SINGAPORE - Palm oil giant Musim Mas is donating $5 million in total to five local organisations, to help those affected by the Covid-19 pandemic.
The Singapore-based firm announced in a statement on Monday (June 22) that under its Musim Mas Project Onward, each beneficiary would receive $1 million.
The donation will benefit the Alzheimer's Disease Association (ADA), Metta Welfare Association, The Majurity Trust, The Straits Times School Pocket Money Fund (STSPMF) and the Singapore General Hospital.
The firm said it is meant to demonstrate solidarity and commitment to vulnerable families and individuals in need during this period.
"The Government's swift and decisive policies meant that most Singaporeans are able to cope with the aftershocks of Covid-19. However, we recognise there are many less-privileged families and individuals who need more help now," said Mr Alvin Lim, chief financial officer and executive director of Musim Mas Holdings.
"We hope this cash donation will inspire and empower these organisations to rise above the uncertainties brought about by the pandemic, and to continue serving their communities with fervour," he added.
Last year, Musim Mas donated $1 million to the ADA to fund its therapies and programmes.
Mr Lim said the company was moved by the organisation's continuous efforts to serve the dementia community despite facing multiple challenges caused by the Covid-19 situation.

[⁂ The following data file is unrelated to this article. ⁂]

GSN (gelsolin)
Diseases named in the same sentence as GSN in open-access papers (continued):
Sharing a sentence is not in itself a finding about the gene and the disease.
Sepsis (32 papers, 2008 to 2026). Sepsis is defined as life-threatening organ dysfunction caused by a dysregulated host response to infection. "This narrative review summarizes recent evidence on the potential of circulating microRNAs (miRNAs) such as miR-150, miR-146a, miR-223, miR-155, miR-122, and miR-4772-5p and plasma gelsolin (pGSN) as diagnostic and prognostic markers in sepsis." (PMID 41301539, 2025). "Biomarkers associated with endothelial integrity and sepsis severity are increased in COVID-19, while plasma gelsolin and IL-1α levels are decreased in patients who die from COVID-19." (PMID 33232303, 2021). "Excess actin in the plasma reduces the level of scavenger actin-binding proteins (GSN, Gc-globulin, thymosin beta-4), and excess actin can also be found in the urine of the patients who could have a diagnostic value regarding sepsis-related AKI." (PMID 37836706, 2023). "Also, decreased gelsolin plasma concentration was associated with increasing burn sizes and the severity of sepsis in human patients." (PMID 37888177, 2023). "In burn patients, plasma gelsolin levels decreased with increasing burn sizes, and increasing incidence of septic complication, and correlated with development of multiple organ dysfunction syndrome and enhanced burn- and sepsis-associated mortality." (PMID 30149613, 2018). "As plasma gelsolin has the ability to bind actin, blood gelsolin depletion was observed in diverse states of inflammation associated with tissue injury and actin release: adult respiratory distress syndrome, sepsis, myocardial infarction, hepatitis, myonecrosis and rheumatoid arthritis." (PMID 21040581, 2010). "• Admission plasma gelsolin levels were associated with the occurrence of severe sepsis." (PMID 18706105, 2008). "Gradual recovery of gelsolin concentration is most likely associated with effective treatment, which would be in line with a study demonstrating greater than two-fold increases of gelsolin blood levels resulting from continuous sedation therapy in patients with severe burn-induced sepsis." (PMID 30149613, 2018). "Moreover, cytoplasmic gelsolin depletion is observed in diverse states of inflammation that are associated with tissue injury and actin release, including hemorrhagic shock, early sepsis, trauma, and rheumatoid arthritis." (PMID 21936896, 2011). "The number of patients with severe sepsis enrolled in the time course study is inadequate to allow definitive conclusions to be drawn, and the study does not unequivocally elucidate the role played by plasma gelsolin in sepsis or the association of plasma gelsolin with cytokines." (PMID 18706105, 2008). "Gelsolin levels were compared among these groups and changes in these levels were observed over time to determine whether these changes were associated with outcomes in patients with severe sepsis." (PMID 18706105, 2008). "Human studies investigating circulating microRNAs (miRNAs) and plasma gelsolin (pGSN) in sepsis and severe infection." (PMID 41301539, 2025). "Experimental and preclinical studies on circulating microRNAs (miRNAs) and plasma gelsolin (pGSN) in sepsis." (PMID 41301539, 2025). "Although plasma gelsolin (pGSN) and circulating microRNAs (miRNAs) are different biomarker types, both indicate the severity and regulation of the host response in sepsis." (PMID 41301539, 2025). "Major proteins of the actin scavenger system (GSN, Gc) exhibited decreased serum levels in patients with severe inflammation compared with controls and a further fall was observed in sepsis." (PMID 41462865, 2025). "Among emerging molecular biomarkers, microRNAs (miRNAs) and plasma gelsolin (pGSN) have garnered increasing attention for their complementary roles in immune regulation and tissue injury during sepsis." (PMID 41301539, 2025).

He added that ADA chief executive officer Jason Foo inspired Musim Mas to recognise that there are many more causes out there that needed assistance.
Mr Foo said: "With (Musim Mas') support, we will be able to bring more quality dementia care programmes, services and support to persons with dementia and caregivers, especially in these challenging times."
He added that the donation would help ease cash-flow issues.
Singapore General Hospital said the money will go towards developing innovative models of care and research, to benefit healthcare workers and patients.
Mr Warren Fernandez, editor-in-chief of Singapore Press Holdings' English, Malay and Tamil Media Group, and chairman of the STSPMF, said that during these trying times, many more families will find themselves in need.
"Which is why we are grateful to generous donors, such as Musim Mas, for stepping up to help charitable efforts. Through these donations, we are able to do more to help ensure that our young do not go to school hungry or in need," said Mr Fernandez, who is also editor of The Straits Times.
Metta Welfare Association's Venerable Chao Khun Fa Zhao said the money will help ensure that Metta School graduates aged 18 and above who have intellectual disability or autism will be able to continue their vocational, work and life skills training.
"With the collective effort and contributions, we will overcome these challenging times and emerge stronger," said Venerable Chao.
Mr Martin Tan, executive director of The Majurity Trust, said that the impact of Covid-19 has worsened the collective mental health and well-being of the community, with many facing increased psychological distress.
"Our children and youth are among the most vulnerable (to mental health issues). In recent years, there has been a worrying increase in the number of youth suicides.
"This Musim Mas donation will provide timely support to complement existing efforts to help our youth struggling with mental health challenge," he said.
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